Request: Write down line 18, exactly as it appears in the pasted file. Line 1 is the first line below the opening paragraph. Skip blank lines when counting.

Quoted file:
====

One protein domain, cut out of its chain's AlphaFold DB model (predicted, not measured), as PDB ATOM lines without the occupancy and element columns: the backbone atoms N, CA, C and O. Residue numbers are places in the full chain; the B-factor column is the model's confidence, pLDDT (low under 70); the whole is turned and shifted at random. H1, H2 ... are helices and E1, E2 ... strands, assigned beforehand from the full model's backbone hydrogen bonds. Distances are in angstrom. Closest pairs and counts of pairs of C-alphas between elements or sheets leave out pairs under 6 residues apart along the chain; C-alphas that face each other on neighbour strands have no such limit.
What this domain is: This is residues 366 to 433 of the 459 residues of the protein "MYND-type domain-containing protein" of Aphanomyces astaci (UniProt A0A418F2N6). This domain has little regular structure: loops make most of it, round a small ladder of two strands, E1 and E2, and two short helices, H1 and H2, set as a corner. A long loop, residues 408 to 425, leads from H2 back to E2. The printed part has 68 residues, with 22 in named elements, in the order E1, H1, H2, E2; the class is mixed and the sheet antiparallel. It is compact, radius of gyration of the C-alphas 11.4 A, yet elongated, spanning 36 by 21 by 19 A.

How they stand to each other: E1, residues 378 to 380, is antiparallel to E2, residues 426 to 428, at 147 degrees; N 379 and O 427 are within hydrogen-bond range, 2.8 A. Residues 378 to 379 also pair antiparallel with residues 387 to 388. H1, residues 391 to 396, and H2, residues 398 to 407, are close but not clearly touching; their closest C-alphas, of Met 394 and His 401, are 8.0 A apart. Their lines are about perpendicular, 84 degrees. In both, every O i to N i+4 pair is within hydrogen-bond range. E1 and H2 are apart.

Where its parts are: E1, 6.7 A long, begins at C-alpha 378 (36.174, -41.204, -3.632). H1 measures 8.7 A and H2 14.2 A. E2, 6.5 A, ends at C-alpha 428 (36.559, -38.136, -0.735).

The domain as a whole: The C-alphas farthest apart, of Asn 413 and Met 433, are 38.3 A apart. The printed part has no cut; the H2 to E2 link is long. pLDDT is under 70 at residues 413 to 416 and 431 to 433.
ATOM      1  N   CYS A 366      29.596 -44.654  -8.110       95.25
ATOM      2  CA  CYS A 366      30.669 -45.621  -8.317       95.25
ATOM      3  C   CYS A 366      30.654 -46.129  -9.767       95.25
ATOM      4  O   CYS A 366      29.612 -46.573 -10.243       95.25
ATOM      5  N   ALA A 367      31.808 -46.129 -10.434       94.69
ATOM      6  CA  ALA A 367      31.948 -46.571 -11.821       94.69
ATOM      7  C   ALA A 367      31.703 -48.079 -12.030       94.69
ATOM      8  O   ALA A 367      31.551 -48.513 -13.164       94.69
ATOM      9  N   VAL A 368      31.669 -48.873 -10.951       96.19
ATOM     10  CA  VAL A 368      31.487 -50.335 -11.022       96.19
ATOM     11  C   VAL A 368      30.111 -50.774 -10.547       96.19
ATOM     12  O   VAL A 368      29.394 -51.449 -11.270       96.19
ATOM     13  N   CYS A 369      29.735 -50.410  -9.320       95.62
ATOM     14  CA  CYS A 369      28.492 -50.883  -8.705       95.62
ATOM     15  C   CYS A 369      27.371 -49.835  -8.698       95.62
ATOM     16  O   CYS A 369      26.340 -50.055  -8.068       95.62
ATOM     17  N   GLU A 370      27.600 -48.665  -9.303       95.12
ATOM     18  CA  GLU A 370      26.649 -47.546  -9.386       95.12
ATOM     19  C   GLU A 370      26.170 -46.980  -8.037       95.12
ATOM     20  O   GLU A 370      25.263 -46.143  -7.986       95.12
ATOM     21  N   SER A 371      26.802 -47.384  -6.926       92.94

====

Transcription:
ATOM     14  CA  CYS A 369      28.492 -50.883  -8.705       95.62